3. Render the PDF, store it with an acceptable TTL and return it

agree with @Joe that making ocg machines stateless would make (de)pooling easier and operations in general. do we have stats on how big such a cache would be?

Joe added a comment.Apr 27 2016, 4:15 PM

I actually have a question for @cscott

how does mediawiki learn which backend to contact? I don't see any reference to the OCG redis server in mediawiki-config.

Depending on what is the response, a multi-dc setup might be significantly easier to create, independently from the other flaws of OCG

Joe added a comment.Apr 28 2016, 7:13 AM

I actually have a question for @cscott

how does mediawiki learn which backend to contact? I don't see any reference to the OCG redis server in mediawiki-config.

Depending on what is the response, a multi-dc setup might be significantly easier to create, independently from the other flaws of OCG

Answering myself: from https://github.com/wikimedia/mediawiki-extensions-Collection/blob/master/Collection.body.php#L1118-L1123 it seems that it's OCG itself providing the URL from which to download the article from, in the form eg "ocg1002:8000/command=download_file&collection_id=edac2649681caf7080e37595dae2ed14c8a35342&writer=rdf2latex"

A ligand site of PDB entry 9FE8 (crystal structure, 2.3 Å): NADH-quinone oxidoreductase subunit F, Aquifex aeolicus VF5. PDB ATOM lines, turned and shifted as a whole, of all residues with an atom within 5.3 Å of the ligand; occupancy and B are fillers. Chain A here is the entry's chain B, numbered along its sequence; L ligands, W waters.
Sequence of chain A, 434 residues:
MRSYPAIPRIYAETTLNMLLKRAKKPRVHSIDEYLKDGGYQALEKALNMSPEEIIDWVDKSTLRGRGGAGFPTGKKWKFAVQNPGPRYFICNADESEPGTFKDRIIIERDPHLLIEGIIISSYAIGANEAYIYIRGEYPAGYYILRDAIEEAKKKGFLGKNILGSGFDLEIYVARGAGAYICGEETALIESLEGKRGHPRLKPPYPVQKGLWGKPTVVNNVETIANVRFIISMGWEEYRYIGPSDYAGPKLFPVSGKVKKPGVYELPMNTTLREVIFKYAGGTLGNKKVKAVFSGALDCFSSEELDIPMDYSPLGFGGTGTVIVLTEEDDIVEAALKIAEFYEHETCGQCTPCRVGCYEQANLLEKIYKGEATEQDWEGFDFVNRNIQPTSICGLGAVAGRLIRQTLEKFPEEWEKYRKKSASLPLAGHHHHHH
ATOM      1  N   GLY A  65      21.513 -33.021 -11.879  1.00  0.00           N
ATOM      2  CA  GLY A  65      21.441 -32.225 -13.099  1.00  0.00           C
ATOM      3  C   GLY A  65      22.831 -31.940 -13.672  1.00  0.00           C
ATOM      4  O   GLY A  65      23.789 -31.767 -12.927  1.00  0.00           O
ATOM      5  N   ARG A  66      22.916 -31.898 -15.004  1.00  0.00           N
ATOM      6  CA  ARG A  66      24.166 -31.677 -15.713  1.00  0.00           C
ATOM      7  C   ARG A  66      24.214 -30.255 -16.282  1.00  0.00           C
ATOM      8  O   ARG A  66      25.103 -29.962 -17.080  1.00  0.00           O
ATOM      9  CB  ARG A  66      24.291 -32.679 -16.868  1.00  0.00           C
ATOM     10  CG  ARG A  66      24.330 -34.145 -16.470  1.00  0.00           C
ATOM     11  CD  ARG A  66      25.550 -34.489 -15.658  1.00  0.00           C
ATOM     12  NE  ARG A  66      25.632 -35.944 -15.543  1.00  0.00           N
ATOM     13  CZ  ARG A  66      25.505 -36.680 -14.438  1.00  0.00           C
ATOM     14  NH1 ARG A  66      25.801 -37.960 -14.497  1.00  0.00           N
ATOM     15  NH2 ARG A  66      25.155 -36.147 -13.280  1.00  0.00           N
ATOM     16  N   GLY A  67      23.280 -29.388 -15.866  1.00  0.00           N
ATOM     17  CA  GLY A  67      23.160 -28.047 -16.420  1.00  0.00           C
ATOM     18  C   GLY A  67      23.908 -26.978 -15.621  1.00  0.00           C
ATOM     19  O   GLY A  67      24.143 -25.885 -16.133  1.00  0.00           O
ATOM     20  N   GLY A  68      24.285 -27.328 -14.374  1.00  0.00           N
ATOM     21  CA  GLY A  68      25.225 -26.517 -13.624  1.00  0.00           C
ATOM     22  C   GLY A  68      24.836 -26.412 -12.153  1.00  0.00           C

So we could easily make OCG live in the two datacenters if we keep the two clusters completely independent of each other.

It will mean that upon switching servers we'd loose all the cache, but we won't be serving errors to users (besides the need to wait until your PDF is rendered again).

Answering myself: from https://github.com/wikimedia/mediawiki-extensions-Collection/blob/master/Collection.body.php#L1118-L1123 it seems that it's OCG itself providing the URL from which to download the article from, in the form eg "ocg1002:8000/command=download_file&collection_id=edac2649681caf7080e37595dae2ed14c8a35342&writer=rdf2latex"

So we could easily make OCG live in the two datacenters if we keep the two clusters completely independent of each other.

The obvious first step here is to start providing FQDNs in the URLs so that the target machine is reachable from wherever the extension's code is executed.